This book is long and complex as befits its complex subject. That said, anybody over 35ish with a dim recollection of the evolution of the personal computer will find a reassuring familiarity in the subject matter of this tome that will undercut the burden of its many pages.
Ultimately, Isaacson (whose timing could not have possibly been better unless dictated by Steve Jobs, thank you, God) has produced an amazingly compelling portrait of a very troubled genius whose deep flaws were overcome by his profound insights. One walks away from this book with profound admiration for Jobs at the same time that one feels deeply sorry for the many people around him for whom his emotional torment must have been very, very difficult.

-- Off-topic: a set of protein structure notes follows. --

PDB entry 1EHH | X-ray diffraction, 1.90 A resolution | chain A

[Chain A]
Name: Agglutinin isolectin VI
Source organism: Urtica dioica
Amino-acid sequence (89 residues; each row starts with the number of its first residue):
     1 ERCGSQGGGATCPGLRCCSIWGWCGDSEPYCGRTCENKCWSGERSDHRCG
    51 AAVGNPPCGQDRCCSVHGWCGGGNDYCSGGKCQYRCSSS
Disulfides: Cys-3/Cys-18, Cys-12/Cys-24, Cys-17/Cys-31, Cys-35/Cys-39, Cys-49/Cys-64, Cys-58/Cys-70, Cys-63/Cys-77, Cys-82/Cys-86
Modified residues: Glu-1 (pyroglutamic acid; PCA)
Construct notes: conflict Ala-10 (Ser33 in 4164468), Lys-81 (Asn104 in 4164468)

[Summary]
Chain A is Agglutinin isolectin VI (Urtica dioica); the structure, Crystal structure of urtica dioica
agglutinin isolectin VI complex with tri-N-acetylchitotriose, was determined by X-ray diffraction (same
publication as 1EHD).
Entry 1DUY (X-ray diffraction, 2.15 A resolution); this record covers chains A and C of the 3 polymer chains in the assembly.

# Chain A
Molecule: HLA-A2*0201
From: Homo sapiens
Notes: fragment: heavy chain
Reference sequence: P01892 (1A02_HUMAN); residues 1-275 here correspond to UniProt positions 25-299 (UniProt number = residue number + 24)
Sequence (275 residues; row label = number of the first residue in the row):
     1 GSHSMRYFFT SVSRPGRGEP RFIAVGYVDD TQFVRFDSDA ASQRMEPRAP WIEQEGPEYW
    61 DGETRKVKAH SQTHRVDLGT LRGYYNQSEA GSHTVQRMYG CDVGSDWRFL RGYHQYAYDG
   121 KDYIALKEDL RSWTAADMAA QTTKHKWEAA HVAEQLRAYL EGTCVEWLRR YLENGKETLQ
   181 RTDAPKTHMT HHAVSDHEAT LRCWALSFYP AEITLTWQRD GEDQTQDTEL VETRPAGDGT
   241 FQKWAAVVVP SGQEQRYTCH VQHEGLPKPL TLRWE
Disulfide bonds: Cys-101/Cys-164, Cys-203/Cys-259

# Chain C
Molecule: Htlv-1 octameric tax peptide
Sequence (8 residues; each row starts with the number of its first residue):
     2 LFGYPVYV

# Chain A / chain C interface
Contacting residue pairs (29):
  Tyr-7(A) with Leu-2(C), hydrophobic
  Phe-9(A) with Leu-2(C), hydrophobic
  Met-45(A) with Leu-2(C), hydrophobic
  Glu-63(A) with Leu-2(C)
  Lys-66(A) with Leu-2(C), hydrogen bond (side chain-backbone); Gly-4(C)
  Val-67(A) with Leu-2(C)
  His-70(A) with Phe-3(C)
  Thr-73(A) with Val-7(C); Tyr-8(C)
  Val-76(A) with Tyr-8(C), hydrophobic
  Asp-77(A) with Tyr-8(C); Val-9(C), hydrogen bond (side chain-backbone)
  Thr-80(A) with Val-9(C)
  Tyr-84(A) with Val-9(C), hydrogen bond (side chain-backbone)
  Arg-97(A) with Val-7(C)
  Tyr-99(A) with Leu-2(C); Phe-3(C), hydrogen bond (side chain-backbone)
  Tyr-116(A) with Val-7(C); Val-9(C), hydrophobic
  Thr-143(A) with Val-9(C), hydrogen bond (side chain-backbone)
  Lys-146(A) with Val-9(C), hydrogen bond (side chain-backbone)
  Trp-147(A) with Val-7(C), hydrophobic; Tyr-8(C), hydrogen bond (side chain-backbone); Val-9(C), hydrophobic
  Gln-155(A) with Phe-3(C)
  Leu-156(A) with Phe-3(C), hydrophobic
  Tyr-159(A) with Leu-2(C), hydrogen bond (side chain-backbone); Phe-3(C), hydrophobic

Jobs, as he often admitted, was a total asshole. Was he a visionary? Totally. Was he right with his integrated ecosystem philosophy? Absolutely. But (and here's the most interesting part of the book) was Bill Gates equally right with his non-integrated approach? Definitely. This is the most intriguing part of the book from a modern computer/business perspective. Jobs unquestionably frustrated innovation and contributed to the first death of Apple by his insistence of total control in a closed system. In the 1990s the Gates perspective of an open ecosystem clearly prevailed and led to many, many innovations. But there were problems, right? Viruses, beta products, and the poor integration across computer platforms which continue to plague owners of PCs, Android phones, and MP3 players. Jobs's closed ecosystem eliminated that, which was great, as long as inventors were willing to kiss his ring when submitting new apps for approval. There was a trade involved. Great when the right genius was at the helm at Apple. Problematic should that genius or his successors go mad and open the doors to God knows what or, worse, close the doors and force us all to live a 1984 style electronic life.